Sheridan shared a tent with an actor named James Murdock. Murdock’s son had been killed at Chickamauga and he had come to Chattanooga in an effort to retrieve his body. Sheridan remembered that Murdock did much to help raise the morale of the Union soldiers. “He spent days, and even weeks, going about through the division giving recitations before the camp-fires, and in improvised chapels…Suiting his selections to the occasion, he never failed to excite intense interest in the breasts of all present”. It would not be long before these moments of solitude would have to be put away and Sheridan’s men would focus on the heavy tasks before them.

For the last few weeks, Grant had been planning an offensive that would break Bragg’s lines and lift the siege. The delays encountered by Sherman had forced Grant to postpone his projected attack. On November 23, the Federals received intelligence that seemed to indcate that Bragg was abandoning his lines on Missionary Ridge. Such an event would force Grant to rethink his strategy. To determine if the reports were indeed true, Grant ordered Thomas to launch a reconaissance in force.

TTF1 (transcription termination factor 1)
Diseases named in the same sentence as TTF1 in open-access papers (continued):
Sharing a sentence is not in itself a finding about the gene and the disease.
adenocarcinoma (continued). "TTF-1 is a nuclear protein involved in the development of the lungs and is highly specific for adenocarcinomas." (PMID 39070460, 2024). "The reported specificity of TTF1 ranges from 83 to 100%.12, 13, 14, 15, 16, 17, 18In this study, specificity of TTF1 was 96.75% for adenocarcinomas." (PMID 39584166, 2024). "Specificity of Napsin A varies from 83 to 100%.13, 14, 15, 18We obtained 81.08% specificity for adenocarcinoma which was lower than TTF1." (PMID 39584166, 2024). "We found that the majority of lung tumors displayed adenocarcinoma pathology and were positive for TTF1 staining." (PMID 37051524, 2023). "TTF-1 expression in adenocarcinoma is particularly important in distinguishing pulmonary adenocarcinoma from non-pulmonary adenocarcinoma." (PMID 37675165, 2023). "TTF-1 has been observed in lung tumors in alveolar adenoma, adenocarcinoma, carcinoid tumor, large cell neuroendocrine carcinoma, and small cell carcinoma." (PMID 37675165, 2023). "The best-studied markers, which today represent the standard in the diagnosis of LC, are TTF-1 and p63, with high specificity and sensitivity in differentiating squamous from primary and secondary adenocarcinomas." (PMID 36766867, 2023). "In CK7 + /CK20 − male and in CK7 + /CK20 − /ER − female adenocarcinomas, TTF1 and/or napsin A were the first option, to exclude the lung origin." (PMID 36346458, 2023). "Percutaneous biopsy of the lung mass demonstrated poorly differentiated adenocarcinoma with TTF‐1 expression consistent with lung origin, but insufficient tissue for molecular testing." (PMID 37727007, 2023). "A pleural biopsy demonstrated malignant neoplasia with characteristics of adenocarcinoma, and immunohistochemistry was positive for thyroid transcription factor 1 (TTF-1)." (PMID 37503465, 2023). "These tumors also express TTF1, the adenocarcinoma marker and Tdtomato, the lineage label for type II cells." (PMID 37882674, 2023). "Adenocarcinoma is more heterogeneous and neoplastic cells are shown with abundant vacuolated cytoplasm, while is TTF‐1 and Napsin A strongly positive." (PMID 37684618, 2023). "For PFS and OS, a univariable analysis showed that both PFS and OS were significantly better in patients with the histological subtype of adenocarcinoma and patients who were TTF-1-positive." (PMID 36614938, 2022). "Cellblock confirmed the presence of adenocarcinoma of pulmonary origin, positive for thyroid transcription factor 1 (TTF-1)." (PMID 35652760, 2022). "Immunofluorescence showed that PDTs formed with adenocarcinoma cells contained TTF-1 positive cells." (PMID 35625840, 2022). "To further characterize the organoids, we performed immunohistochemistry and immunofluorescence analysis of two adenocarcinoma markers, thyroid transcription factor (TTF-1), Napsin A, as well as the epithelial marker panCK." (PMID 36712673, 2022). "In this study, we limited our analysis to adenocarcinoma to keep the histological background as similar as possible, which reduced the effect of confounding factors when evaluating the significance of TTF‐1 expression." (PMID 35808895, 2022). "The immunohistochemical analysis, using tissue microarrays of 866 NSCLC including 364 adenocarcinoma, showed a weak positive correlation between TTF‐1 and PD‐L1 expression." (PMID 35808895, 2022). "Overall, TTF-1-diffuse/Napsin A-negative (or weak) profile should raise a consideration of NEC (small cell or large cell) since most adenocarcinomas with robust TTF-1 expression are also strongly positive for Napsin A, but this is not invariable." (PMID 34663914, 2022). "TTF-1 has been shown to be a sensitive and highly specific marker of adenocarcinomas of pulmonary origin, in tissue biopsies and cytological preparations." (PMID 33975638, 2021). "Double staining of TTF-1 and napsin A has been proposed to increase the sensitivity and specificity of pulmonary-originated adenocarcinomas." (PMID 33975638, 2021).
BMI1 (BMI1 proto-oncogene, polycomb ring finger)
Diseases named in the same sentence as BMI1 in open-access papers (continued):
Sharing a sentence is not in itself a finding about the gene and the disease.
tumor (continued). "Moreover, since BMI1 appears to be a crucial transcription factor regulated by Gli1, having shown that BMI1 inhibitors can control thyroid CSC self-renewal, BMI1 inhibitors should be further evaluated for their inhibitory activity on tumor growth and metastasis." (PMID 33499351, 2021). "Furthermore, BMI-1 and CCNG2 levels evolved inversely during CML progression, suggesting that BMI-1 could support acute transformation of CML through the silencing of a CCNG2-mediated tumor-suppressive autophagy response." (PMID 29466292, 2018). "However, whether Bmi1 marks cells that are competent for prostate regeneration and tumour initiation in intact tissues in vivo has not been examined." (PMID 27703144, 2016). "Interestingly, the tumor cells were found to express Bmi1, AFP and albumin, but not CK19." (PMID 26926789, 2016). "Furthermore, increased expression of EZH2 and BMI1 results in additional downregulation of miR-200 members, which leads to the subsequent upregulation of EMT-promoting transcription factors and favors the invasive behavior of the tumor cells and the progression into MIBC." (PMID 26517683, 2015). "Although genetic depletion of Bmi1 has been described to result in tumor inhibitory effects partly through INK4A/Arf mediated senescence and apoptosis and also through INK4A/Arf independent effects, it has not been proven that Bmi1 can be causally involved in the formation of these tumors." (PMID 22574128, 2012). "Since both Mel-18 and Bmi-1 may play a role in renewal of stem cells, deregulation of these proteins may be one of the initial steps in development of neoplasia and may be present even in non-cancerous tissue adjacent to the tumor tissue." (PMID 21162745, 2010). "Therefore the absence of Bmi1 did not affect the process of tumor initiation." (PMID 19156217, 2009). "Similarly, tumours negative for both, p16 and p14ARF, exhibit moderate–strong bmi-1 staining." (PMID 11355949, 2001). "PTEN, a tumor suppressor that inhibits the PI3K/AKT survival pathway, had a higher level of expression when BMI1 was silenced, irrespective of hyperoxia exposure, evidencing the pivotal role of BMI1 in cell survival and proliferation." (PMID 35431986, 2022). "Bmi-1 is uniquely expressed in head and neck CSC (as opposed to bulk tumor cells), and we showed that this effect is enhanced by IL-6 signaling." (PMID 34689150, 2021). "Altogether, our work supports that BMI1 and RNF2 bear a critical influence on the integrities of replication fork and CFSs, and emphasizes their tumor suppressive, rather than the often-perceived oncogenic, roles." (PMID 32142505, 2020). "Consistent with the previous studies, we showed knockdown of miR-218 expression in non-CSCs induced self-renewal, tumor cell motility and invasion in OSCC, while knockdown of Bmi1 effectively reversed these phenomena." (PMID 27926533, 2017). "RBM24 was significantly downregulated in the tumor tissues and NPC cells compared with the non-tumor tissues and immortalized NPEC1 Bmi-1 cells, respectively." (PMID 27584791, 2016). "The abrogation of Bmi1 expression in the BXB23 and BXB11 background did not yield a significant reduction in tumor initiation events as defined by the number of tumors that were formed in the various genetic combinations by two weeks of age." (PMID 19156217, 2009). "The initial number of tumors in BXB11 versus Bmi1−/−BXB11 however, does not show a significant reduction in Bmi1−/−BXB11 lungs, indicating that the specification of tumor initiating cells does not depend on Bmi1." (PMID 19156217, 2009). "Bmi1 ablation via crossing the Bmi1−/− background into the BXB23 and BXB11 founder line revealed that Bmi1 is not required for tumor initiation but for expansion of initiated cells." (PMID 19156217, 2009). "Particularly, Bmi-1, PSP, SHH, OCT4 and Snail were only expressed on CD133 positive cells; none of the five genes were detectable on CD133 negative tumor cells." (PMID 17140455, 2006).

Missionary Ridge was a long, low eminence that commanded Chattanooga from the southeast. Its upper end rested near South Chickamauga Creek and the lower was separated from Lookout Mountain by Chattanooga Creek. Bisected by a number of creeks and ravines and rising at a forty five degree angle, Bragg’s Confederates had utilized its natural contours to turn it into a veritable bastion. It was also the object of Thomas’ reconaissance.

A view of Missionary Ridge. Courtesy of the Library of Congress

A view of Missionary Ridge. Courtesy of the Library of Congress

For the mission, Thomas chose Brig. Gen. Thomas Wood’s division. Sheridan would lend his support. He remembered “I was notified that Wood’s divisin would make a reconaissance…and that I was to support it with my division and prevent Wood’s right flank from being turned by an advance of the enemy…I marched my division out of the works about 2 P.M. and took up a position on Bushy Knob. Wood’s [division] took possession of Orchard Knob easily and mine was halted on a low ridge to the right of Knob, where I was directed by General Thomas to cover my front by a strong line of rifle-pits”. The Yankees advanced as if on parade through the valley between the city and Chattanooga. With relatively light casualties, Wood seized a hill known as Orchard Knob that rested roughly halfway between the Union lines and Missionary Ridge. This reconaissance set the stage for the next and final phase of fighting at Chattanooga.

The capture of Orchard Knob. Courtesy of the Library of Congress.

The capture of Orchard Knob. Courtesy of the Library of Congress.